On our most recent youth trip we stayed two nights in a lake cabin owned by Jamie’s friend. She and her husband were kind and generous to allow our group to stay there. Even with three beds in each of the bedrooms and three couches in the living room, we were a big enough group that two boys slept on the floor.
Before we left the cabin, everyone joined in the cleaning and straightening we wanted to do because we had been treated so well, and blessed to sleep inside a house rather than on the ground in tents. Floors were swept and washed, sinks cleaned, rugs shaken, carpet vacuumed, rooms straightened, the fire pit, dock, and sauna cleaned up. Then we formed a long line and walked through the yard picking up every bit of paper or wrappers we might have left. We had been guests in the home of another, and we were grateful.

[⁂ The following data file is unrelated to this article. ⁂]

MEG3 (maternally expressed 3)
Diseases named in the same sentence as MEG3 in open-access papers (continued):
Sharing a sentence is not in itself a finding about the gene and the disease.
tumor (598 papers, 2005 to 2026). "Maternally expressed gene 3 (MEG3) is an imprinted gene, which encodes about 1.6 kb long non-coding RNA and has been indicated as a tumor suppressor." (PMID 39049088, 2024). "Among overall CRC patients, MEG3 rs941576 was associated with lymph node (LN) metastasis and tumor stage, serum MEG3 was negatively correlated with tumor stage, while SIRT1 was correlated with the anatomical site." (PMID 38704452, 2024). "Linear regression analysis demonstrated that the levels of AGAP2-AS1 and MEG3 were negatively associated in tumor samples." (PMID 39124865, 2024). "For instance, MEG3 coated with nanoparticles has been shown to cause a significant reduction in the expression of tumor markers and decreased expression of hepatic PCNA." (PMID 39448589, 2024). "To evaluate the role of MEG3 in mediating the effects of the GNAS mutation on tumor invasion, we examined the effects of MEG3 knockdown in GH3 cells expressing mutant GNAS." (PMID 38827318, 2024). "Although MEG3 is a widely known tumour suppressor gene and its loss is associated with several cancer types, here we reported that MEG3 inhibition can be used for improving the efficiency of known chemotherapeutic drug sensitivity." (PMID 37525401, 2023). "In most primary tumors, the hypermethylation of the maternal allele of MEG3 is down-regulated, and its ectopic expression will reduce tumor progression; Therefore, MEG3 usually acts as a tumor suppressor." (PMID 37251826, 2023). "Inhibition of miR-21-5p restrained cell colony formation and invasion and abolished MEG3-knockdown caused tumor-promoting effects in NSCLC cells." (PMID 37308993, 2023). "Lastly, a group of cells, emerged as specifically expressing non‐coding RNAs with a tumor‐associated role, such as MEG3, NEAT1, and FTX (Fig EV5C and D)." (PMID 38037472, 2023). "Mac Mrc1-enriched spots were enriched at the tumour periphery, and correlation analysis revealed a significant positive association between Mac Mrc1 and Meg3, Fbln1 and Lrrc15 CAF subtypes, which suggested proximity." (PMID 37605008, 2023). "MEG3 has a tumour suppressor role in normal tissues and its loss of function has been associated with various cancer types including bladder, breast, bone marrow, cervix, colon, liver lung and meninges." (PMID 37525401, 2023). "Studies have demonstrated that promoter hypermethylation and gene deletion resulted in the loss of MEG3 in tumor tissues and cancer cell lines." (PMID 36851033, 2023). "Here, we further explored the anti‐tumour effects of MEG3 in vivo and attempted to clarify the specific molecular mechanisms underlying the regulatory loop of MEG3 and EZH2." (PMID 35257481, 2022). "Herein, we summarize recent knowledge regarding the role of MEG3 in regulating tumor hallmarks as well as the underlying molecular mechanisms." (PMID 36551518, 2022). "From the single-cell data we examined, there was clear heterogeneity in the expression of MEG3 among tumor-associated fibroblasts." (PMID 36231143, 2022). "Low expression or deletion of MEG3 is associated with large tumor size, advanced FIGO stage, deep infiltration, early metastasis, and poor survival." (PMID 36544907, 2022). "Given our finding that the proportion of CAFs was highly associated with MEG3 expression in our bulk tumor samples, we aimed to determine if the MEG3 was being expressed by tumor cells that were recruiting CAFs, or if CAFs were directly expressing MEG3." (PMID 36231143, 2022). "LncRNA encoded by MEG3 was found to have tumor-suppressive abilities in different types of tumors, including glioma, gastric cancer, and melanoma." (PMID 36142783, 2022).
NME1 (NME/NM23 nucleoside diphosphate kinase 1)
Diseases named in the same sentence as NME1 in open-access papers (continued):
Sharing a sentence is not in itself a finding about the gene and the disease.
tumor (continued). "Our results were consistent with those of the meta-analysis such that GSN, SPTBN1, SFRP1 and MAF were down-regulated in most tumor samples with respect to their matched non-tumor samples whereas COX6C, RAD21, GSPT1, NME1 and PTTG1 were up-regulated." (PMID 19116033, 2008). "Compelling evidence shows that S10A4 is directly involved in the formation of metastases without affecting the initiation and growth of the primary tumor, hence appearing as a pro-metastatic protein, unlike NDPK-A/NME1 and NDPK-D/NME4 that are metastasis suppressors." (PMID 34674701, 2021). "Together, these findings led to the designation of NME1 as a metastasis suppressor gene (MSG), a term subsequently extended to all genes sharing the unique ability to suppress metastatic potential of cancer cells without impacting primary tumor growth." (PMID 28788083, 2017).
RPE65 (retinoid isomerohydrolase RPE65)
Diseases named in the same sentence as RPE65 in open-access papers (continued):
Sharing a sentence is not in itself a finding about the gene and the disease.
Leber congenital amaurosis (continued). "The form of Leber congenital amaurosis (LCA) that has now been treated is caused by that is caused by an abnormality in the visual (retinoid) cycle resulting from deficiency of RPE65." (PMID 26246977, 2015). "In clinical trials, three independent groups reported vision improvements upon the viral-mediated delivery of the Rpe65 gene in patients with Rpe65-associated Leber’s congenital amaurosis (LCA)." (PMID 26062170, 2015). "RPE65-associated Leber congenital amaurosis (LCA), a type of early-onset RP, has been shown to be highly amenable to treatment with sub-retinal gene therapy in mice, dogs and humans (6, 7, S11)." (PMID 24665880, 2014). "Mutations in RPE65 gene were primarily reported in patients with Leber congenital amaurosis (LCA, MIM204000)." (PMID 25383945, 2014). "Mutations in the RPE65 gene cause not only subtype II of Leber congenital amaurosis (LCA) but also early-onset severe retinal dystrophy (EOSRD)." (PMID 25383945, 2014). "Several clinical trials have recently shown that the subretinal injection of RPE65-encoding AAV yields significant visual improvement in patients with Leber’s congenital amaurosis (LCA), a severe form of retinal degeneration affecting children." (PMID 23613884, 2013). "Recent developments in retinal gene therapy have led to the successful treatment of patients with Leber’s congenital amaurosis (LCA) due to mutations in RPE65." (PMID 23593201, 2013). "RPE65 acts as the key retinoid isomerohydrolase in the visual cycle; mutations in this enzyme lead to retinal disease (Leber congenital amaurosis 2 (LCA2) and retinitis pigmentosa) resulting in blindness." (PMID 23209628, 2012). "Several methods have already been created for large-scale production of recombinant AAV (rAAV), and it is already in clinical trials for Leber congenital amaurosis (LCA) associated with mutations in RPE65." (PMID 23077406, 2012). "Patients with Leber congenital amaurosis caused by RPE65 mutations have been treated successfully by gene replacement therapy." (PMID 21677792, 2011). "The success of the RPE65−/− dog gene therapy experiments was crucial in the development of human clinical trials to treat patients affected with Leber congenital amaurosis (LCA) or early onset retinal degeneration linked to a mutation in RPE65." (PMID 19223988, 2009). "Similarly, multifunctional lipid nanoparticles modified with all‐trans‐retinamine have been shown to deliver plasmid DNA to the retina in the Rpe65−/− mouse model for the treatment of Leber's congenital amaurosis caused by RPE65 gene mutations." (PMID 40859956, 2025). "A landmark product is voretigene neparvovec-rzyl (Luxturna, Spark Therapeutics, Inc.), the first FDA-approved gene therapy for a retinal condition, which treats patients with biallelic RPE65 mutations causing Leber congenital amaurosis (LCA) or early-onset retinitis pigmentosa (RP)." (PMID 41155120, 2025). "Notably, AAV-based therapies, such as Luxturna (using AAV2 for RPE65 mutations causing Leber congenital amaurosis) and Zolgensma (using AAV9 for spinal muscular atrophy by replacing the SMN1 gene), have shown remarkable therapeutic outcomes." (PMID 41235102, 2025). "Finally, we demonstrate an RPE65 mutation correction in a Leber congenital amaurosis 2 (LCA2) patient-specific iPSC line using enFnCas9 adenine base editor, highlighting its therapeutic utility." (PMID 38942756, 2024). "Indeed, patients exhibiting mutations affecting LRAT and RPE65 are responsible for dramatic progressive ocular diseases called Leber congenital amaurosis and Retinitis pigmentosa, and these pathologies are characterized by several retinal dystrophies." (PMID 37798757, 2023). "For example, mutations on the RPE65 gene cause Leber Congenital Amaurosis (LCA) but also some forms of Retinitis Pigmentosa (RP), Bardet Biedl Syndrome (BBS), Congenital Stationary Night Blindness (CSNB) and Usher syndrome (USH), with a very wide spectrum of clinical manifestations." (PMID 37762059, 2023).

The next night we spent in cabins at Itasca, with room for everyone. The cabins were nice, and we enjoyed our night in them also. But when we moved out, the beds were unmade, the floors were not swept, and the bathrooms remained as the last person had left them. Because we paid for those cabins, we assumed the same people who had cleaned them before us would clean up after us.
I’ve been wondering how you or I understand the lives we are living in this world. Do we assume that this is God’s world where we are guests, encouraged to feel at home by One who has made room for us? Or have we paid for our place, and so are able to use it and assume someone will clean up when we’re gone?
Is God more like Jamie’s friend who was present to welcome us, help us, and encouraged us to feel at home: or is God the absent landlord we assume is there somewhere, like at Itasca? And how is it the same people can see our situation so differently in the space of 24 hours?
What a gift these youth trips can be. And with what challenges and questions can we be presented not only while a part of them, but also once we’re home.